Boreal forest. Credit: dvs from Vermont, USA, CC BY 2.0 , via Wikimedia Commons


In 2015, Ellen Whitman bushwhacked her way through a section of boreal forest in the southern Northwest Territories, near Fort Smith, and stepped into an open landscape, dotted with leafy trees. The area had once been thick with white spruce and some jack pine, but instead, Dr. Whitman saw trembling aspens surrounded by grassland.

“It was almost like a savannah,” said Dr. Whitman, who is a forest-fire research scientist at Natural Resources Canada in Edmonton. “It was a big change.”

Two fires had torn through the area less than 15 years apart. The first one burned the dense coniferous forest of older trees. The second killed off the young conifers that had sprouted after the first fire. The interval between the fires was too short for the trees to produce mature seeds and regenerate the forest on their own, allowing grasses, shrubs and deciduous trees to take root instead.

It’s a shift that threatens to recur across Canada’s boreal forest. As wildfires increase in size, severity and frequency, against a backdrop of warmer temperatures and persistent drought, the boreal is beginning to give way to birch, aspen, shrubs and grasses.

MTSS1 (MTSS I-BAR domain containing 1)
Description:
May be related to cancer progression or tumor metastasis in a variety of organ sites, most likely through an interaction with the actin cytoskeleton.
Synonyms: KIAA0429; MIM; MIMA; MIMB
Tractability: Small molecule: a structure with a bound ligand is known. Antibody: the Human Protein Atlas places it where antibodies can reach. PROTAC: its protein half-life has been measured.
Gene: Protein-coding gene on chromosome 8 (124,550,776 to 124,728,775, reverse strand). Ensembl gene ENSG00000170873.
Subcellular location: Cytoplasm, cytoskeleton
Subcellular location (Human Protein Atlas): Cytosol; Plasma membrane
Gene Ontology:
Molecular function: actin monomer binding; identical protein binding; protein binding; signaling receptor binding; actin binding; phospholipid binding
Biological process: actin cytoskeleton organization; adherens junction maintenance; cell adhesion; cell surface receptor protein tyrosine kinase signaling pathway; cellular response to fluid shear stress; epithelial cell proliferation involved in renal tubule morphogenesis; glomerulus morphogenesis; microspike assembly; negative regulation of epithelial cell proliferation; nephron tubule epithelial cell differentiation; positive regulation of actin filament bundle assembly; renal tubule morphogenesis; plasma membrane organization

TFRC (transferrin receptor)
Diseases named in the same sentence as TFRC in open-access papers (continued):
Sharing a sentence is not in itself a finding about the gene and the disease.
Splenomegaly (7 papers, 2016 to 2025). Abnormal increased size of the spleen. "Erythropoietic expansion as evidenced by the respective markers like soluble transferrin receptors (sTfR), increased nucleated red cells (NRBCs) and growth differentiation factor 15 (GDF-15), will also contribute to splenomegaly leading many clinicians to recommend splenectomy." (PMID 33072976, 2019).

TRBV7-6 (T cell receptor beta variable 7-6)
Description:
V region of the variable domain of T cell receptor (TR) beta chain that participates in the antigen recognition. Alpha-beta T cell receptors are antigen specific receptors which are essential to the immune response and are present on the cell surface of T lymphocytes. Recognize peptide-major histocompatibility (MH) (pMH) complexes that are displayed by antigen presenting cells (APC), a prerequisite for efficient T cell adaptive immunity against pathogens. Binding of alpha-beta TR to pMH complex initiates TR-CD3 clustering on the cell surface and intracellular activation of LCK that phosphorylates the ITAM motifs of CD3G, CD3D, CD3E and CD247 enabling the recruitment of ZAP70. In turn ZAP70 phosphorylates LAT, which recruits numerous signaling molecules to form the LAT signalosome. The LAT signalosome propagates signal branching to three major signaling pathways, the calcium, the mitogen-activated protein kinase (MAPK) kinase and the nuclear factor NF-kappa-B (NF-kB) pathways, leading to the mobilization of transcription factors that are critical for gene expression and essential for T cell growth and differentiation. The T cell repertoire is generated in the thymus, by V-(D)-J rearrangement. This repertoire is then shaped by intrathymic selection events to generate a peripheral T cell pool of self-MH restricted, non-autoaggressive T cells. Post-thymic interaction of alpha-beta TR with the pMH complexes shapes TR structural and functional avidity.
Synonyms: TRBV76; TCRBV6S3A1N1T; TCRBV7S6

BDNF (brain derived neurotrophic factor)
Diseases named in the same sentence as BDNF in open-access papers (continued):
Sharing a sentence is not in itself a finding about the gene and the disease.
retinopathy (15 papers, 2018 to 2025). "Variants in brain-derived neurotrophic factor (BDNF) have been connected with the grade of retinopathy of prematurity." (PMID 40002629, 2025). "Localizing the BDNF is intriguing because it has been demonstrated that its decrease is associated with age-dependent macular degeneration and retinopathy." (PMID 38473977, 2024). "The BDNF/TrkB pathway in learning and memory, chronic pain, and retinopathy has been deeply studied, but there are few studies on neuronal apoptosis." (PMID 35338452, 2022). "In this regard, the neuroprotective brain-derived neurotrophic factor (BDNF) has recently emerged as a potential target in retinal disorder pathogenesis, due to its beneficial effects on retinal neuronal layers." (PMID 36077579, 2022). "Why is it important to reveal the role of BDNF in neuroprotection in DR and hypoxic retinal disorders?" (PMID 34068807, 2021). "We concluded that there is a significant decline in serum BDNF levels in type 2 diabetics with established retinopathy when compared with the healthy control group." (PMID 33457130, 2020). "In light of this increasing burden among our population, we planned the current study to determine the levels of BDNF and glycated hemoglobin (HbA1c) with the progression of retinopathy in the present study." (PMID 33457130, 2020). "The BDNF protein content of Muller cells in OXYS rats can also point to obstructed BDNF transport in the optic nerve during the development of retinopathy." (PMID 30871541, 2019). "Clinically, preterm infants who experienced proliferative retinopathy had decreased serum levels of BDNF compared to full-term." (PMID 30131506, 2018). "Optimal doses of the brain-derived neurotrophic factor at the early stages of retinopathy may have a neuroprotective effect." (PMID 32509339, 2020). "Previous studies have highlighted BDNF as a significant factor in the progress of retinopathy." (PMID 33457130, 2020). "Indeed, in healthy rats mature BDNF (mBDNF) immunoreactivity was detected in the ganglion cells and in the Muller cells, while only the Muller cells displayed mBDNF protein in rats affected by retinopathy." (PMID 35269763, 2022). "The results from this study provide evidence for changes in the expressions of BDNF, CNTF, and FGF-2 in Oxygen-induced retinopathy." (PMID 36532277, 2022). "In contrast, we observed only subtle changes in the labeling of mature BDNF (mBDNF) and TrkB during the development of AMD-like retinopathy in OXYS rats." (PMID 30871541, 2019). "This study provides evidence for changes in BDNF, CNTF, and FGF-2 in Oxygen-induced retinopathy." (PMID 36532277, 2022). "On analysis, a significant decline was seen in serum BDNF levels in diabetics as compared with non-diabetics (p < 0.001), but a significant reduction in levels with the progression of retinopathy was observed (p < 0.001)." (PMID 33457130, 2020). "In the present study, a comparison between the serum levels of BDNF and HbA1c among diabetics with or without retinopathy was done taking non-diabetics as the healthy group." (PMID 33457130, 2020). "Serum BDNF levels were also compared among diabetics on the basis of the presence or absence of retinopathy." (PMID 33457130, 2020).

Wildfires have burned a staggering 15.4 million hectares so far this year, an area roughly the size of lakes Superior and Michigan combined. It is by far the worst wildfire season on record in Canada, where in an average year 2.1 million hectares burn.

Historically, wildfire has been an important element in renewing the boreal. It clears out dead trees and other dry fuels and creates the conditions for fire-adapted tree species such as black spruce to distribute seeds and grow a new forest that resembles past ones. Wildfire also temporarily reshapes the forest for birds and other animals, creating open spaces for flycatchers and other insect eaters, and leaving behind dead trees that become larvae buffets for woodpeckers.

But drought and warmer temperatures because of climate change have created hot and dry conditions that are causing fires to ignite more easily, grow larger and spread faster. Those changes to the fire regime are driving long-lasting shifts in the boreal.

“Our forests are going to change,” said Jill Harvey, the Canada Research Chair in Fire Ecology at Thompson Rivers University in Kamloops, who studies repeat wildfires, historical fire regimes, drought and regeneration.

“Forests need time to recover following wildfires. They need years for trees to germinate and time for trees to grow. … With drier conditions and more wildfires, we will see change in our forests, their structure and their function.”

Read the rest of the story at The Globe and Mail.

Written by Hannah

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